To see long excerpts from “Where the Jews Aren’t” at Google Books, click here.

“Where the Jews Aren’t: The Sad and Absurd Story of Birobidzhan, Russia’s Jewish Autonomous Region” A book by Masha Gessen

Masha Gessen’s riveting new book, “Where the Jews Aren’t: The Sad and Absurd Story of Birobidzhan, Russia’s Jewish Autonomous Region,” explores the tortured life of the long deceased Yiddish writer David Bergelson, who wrote beautiful short stories that echoed his literary heroes Chekhov and Flaubert. Bergelson always maintained a fierce love for Russia, the country of his forefathers. It was the only place he ever thought of as home, yet he and his family were repeatedly marginalized as Jews there. It was also where he was eventually charged as a traitor to the Bolshevik nationalist spirit and assassinated, at the age of 68, by firing squad in 1952, on a night that later became known as the Night of the Murdered Poets. He spent the last years of his life In Birobidzhan, near the Manchurian border, clinging to the slightest of hopes that the region would finally serve as a sanctuary for himself and his fellow Jews within Russia’s borders.

In 1929, the Soviet government set aside a sparsely populated area in the Soviet Far East for settlement by Jews called Birobidzhan. The idea of an autonomous Jewish region was championed by Jewish Communists, Yiddishists and intellectuals, who envisioned a haven of post-oppression Jewish culture. By the mid-1930s, tens of thousands of Soviet Jews, as well as about a thousand Jews from abroad, had moved there. The state-building ended quickly, however, with arrests and purges instigated by Stalin in the late 1930s. But after World War II, Birobidzhan received another influx of Jews — those dispossessed by the war. In the late 1940s a second wave of arrests and imprisonments swept through the area, traumatizing Birobidzhan’s Jews into silence and effectively shutting down most of the Jewish cultural enterprises that had been created. By 1948, the entire region was placed under a policy of Russification. Stalin, threatened by the creation of Israel, ordered that the Jewish identity of the place be eradicated. Yiddish books were burned in the town square. Yiddish was banned and Russian was the only language permitted.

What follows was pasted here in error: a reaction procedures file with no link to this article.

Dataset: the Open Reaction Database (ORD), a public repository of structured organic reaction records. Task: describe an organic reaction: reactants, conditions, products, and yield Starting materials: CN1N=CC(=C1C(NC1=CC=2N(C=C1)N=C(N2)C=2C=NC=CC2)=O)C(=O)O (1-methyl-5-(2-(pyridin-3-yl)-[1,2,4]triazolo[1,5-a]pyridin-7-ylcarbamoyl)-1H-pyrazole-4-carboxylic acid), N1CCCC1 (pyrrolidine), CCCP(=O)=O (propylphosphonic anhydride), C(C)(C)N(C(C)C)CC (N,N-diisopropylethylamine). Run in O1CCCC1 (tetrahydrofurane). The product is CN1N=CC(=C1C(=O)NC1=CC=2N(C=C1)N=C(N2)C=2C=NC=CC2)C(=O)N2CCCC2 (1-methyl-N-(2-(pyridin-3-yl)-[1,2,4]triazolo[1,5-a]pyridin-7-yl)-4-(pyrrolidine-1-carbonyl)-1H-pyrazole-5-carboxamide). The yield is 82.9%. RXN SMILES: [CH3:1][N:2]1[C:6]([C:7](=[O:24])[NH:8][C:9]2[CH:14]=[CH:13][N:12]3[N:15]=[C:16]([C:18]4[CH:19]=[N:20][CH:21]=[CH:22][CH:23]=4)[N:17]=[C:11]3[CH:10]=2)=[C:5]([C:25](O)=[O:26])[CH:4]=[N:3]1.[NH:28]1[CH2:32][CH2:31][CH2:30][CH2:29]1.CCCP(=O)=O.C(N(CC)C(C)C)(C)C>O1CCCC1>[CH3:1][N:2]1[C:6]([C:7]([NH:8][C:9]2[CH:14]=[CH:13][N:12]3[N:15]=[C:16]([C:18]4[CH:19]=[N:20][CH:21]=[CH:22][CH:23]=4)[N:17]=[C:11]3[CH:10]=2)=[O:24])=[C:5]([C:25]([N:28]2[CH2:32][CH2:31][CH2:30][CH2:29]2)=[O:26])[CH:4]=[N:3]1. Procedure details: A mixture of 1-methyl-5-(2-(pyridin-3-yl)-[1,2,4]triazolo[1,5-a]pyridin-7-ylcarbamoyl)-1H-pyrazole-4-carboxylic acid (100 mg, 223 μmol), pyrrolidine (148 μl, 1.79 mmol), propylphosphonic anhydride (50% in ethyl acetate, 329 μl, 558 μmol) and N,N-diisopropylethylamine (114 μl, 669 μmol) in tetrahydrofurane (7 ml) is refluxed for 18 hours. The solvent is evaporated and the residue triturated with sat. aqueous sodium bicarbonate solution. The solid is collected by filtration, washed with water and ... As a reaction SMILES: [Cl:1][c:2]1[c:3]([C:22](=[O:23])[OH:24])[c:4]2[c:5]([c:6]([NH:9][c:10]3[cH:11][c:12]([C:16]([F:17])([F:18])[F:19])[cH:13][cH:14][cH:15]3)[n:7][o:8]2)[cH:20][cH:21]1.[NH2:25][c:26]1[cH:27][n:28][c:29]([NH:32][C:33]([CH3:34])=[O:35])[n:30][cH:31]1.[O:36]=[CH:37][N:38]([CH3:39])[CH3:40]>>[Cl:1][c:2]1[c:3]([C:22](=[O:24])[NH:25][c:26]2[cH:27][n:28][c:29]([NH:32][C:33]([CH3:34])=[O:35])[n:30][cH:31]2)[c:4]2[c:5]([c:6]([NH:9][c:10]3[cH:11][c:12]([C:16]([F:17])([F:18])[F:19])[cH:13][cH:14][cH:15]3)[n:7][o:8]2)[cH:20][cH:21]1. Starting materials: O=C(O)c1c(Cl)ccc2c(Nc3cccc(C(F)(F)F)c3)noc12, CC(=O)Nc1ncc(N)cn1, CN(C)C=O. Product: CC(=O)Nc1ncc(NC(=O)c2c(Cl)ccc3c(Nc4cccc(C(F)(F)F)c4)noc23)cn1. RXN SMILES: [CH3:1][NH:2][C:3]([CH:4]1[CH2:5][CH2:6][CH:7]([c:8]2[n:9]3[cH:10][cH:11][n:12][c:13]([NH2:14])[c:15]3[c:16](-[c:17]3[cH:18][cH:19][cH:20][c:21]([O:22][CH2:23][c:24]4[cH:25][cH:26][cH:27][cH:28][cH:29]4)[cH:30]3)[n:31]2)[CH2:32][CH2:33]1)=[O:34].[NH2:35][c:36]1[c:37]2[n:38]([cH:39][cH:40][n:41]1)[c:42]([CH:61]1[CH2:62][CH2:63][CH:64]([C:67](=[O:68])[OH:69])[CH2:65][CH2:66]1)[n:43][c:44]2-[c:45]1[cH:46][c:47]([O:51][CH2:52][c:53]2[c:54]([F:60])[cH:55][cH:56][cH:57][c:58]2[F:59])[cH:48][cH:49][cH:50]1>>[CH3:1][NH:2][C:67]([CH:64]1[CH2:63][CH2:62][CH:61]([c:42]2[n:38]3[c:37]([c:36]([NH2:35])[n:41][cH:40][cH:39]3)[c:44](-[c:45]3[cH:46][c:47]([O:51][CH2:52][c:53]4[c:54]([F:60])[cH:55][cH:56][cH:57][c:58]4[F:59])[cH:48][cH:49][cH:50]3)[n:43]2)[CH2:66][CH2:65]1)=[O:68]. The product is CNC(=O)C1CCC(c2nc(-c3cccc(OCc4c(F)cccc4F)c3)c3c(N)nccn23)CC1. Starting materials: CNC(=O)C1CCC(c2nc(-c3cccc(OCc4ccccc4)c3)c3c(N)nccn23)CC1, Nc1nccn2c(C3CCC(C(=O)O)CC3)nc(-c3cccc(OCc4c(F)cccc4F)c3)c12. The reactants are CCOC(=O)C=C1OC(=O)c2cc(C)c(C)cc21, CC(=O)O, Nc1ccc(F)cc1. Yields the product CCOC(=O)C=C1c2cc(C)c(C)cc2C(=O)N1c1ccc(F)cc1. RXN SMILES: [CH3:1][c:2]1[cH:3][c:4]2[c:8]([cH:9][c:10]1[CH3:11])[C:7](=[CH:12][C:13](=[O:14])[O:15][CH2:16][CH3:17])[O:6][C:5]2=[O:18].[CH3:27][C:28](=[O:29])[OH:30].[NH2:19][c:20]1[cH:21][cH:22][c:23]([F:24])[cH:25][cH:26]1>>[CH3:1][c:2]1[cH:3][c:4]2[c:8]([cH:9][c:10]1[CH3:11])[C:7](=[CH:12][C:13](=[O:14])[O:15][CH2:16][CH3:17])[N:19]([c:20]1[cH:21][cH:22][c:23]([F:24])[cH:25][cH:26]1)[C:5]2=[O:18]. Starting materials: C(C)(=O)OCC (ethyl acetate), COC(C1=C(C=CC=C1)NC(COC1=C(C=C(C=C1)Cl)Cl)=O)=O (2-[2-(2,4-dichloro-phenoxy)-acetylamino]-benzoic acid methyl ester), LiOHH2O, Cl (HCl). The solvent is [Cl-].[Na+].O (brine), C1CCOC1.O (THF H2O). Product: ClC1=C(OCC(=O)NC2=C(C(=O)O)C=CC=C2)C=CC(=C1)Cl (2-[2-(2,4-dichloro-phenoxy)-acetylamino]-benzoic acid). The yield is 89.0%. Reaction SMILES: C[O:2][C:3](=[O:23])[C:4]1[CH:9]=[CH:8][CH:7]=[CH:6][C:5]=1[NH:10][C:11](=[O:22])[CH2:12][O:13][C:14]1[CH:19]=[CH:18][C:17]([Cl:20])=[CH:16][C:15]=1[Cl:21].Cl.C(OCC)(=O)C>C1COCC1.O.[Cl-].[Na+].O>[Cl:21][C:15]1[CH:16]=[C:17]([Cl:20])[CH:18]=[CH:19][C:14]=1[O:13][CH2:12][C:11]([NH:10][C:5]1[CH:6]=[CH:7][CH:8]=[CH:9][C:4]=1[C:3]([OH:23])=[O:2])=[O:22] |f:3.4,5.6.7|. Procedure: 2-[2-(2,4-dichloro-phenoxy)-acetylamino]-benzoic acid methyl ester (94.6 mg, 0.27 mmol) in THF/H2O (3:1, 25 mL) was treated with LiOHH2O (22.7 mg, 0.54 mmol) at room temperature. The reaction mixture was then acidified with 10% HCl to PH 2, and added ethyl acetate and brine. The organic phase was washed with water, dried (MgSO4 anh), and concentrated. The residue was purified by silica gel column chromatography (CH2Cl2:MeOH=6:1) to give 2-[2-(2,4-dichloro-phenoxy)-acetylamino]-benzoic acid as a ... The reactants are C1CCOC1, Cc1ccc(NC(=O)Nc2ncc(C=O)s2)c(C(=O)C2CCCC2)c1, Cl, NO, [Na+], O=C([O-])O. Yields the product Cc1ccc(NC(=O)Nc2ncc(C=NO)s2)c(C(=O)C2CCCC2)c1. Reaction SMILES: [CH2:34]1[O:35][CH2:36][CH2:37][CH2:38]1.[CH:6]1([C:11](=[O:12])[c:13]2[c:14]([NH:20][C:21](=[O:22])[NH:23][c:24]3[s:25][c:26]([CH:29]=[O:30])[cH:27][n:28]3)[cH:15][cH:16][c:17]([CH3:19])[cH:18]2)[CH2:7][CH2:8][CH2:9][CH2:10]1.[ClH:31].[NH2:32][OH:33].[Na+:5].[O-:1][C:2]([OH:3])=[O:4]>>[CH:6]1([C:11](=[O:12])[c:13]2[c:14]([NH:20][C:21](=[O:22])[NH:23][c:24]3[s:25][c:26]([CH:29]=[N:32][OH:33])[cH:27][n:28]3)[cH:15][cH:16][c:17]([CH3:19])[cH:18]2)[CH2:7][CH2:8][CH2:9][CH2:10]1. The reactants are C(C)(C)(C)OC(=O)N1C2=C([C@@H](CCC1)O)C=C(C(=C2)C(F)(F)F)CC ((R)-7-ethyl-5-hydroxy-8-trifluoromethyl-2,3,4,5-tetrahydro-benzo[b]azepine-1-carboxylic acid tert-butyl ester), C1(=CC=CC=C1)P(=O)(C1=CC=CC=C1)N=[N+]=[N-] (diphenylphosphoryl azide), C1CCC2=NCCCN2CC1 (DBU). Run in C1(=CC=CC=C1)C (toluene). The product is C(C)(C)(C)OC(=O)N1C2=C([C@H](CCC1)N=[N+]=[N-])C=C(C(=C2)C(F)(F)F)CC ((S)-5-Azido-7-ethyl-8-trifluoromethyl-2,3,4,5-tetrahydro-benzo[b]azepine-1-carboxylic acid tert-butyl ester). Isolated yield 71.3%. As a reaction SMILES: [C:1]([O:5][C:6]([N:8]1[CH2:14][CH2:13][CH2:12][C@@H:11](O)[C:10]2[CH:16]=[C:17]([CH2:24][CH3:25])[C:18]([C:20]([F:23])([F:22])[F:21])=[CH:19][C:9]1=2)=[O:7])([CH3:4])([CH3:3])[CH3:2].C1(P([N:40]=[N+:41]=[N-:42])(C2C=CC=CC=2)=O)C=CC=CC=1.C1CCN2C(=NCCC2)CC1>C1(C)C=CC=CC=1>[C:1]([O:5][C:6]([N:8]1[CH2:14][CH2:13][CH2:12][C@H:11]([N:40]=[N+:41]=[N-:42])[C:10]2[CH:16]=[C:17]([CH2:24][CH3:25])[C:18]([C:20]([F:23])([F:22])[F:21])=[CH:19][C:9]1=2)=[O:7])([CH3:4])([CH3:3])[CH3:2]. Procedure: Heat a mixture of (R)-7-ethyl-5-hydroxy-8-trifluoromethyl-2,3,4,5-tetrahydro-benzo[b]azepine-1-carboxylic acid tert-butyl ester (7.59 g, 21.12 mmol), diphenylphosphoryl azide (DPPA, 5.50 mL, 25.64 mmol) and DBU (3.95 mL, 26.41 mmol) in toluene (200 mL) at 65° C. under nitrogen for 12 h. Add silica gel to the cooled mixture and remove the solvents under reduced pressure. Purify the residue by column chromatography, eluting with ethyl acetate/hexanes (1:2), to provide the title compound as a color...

Gessen’s genius lies in the pulsing questions that rattle her narrative. She forces us, by closely examining the life path of Bergelson and intertwining his story with her own memories of growing up as a Jewish girl in Russia during the 1970s, to examine questions and complicated truths Jews have grappled with for centuries — particularly Russia’s Jews. Gessen asks us to consider how they can possibly love a country that repeatedly rejects them simply for who they are. How can they forgive their neighbors for turning on them when the political currents shift? How can they cling to fantasies of acceptance when all evidence points to the contrary? How can they remain in love with a language, literature and culture that contains the seeds of their own destruction? Gessen shows us that Jewish identity is often a fluid force filled with conflicting desires. Jews have often been driven to negotiate for their place in the world. This has often involved living with compromise and self-denial, as well as a double-vision that allows one to see competing realities as somehow complementary. This is no easy task and is fraught with unseen dangers.

Book Cover Image Where the Jews Aren’t Purchase in the Truthdig Bazaar